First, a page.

Robotic Bronchoscopy

robotic bronchoscopy

Better technology in lung cancer diagnosis. Right here.

When a spot on the lung is found, it is important for you and your doctor to find out what it is. Your doctor will perform a minimally invasive procedure called a robotic bronchoscopy. This will help you and your doctor get the answers needed to make important decisions about your health.

Frequently Asked Questions

Going into this procedure, it is normal to have several questions on what to expect. Our goal is to help answer your questions so that you are prepared. These are some of the questions we often hear from patients.


If I have a spot on my lung, does that mean I have cancer?

Not all lung spots, also called lung nodules, are cancerous. In fact, more than half are noncancerous (benign). Lung nodules can have different causes, including smoking, scar tissue, or old infections. The only way to determine if a nodule is cancerous is by taking a small piece of tissue (biopsy) and having it examined. A bronchoscopy helps your doctor determine whether your lung nodule is cancerous.

What happens during robotic bronchoscopy?

Before the procedure starts, you will be put to sleep using anesthesia. Your doctor will insert a thin tube called a bronchoscope through your mouth and throat into the lung and take a tissue sample of the nodule. The sample will be sent to a laboratory to find out more information about your nodule.

Is robotic bronchoscopy safe?

Yes it is safe. Every medical procedure will carry some risk. The primary risk factors for lung biopsy procedures are a collapsed lung and bleeding. The Monarch™ Bronchoscopy was designed to keep risks as low as possible while maintaining a high rate of diagnosis.

Does the robot actually perform the procedure?

No, your doctor has complete control over the robot throughout the entire procedure. The robotic bronchscope is a tool that helps your doctor reach and biopsy the lung nodule easier than controlling it by hand.

How long does the procedure take?

The procedure times may vary but will generally take about thirty to ninety minutes.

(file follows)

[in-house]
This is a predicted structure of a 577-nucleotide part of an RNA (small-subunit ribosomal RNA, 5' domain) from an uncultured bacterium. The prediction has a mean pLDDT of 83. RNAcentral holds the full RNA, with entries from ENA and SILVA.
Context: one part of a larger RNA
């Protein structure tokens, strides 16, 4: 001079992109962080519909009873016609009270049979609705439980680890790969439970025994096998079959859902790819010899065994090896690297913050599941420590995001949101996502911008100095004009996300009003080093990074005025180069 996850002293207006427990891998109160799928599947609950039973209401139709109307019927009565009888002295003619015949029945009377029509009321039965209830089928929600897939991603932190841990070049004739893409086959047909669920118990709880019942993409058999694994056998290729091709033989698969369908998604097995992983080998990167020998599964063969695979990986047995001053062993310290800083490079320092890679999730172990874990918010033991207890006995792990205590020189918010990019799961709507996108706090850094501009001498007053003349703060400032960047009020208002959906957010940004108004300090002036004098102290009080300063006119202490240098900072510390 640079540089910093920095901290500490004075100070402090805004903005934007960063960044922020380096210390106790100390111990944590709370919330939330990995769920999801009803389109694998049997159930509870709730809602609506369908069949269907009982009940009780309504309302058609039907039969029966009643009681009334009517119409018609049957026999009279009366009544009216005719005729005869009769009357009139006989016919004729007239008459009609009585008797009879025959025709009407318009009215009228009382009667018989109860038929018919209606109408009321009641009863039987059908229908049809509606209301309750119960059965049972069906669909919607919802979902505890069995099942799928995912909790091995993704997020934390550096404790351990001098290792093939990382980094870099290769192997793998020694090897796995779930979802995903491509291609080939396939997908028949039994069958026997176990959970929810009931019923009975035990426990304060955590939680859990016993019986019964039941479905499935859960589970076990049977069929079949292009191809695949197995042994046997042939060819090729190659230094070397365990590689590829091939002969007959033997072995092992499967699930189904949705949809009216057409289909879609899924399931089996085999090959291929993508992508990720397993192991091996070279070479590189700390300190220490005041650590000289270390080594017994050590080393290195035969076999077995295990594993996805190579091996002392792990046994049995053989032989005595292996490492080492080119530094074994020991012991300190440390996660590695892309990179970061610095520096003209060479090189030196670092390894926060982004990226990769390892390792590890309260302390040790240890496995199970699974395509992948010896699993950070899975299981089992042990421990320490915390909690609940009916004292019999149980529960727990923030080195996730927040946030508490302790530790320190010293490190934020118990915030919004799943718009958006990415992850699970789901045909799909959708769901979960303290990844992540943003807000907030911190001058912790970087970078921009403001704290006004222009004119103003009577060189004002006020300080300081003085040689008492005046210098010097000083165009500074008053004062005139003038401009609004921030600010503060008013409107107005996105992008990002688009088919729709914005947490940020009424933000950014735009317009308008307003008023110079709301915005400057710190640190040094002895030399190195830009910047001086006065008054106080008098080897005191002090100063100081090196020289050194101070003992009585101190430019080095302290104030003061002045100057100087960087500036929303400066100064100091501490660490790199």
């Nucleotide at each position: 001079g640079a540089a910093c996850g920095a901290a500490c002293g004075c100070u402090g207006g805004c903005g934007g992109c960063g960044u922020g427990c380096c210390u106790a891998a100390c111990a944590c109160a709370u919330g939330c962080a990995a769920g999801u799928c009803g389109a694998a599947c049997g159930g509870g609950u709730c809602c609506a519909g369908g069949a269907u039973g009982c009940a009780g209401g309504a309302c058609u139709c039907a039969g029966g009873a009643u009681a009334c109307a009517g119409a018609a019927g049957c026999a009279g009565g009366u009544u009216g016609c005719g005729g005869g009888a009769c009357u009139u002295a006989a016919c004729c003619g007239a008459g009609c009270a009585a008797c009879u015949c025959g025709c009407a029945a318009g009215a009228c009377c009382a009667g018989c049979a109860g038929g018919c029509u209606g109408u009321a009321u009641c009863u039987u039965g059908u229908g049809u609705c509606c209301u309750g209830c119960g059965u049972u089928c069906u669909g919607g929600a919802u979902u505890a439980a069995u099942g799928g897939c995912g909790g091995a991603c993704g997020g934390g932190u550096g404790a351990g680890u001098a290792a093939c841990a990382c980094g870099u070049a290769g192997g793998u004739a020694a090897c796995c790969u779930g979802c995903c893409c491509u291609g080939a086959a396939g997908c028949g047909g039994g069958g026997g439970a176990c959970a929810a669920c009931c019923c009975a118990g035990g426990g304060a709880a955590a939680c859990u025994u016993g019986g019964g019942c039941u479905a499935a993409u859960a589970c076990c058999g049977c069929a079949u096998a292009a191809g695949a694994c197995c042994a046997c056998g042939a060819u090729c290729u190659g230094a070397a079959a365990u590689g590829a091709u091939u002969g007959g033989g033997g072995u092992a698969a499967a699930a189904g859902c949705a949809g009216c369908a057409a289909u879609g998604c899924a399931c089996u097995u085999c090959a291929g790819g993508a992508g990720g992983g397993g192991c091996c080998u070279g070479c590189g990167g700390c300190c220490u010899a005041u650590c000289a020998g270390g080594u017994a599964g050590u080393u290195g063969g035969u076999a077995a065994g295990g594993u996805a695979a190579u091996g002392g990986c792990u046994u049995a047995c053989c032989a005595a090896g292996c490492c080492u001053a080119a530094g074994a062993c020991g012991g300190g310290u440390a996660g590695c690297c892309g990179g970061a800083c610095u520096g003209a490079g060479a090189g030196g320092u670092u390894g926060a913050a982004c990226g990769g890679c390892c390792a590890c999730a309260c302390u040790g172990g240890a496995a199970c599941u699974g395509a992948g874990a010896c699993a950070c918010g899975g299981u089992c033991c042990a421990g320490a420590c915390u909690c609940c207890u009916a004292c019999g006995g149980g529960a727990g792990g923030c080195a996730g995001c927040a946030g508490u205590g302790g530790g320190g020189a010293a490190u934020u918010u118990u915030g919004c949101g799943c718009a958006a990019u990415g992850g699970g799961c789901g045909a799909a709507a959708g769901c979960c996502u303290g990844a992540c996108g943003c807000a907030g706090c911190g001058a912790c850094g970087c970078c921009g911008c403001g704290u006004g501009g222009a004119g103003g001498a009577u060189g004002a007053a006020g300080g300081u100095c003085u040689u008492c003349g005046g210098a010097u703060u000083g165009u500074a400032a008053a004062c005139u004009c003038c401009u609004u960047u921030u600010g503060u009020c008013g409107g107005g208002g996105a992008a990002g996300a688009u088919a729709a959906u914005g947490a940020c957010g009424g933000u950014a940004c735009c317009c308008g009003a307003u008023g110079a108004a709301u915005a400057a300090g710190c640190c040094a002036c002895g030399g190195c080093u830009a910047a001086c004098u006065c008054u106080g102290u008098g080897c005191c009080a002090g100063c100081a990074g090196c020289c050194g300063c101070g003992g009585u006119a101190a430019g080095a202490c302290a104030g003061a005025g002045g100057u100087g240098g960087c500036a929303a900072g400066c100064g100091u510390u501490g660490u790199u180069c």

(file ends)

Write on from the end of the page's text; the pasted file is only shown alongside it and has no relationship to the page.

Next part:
Where does the procedure take place?

Robotic bronchoscopy is an outpatient procedure and usually takes place in a hospital in an operating room or endoscopy suite.

Your procedure, step by step

  • Your doctor will insert the bronchoscope through the mouth and throat into the lungs using the robot’s controller.
  • Using a combination of real-time visualization and electromagnetic navigation (like a GPS you use in your car) will provide your doctor with a roadmap to locate the nodule.
  • The robotic bronchoscope gives your doctor precise control and stability making it easier to reach nodules deep in the lung.
  • Your doctor can quickly and safely take a biopsy of the nodule and send it off to the laboratory for testing without making an incision.
  • Once your results are available, your doctor will meet with you to discuss next steps and recommendations.

For more information

To make an appointment with our thoracic specialists, or for more information about the latest technology in lung cancer diagnosis at The Hospital of Central Connecticut, contact 860.696.4923.

Meet our Surgeons who perform this procedure:

Name Specialties Location
Kachala, Stefan, MD, FACS
4.9 /5
72 surveys
  • Thoracic Surgery
  • General Surgery
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  • New Britain
  • Hartford
  • Meriden
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Locations where this procedure is performed:

Cancer Care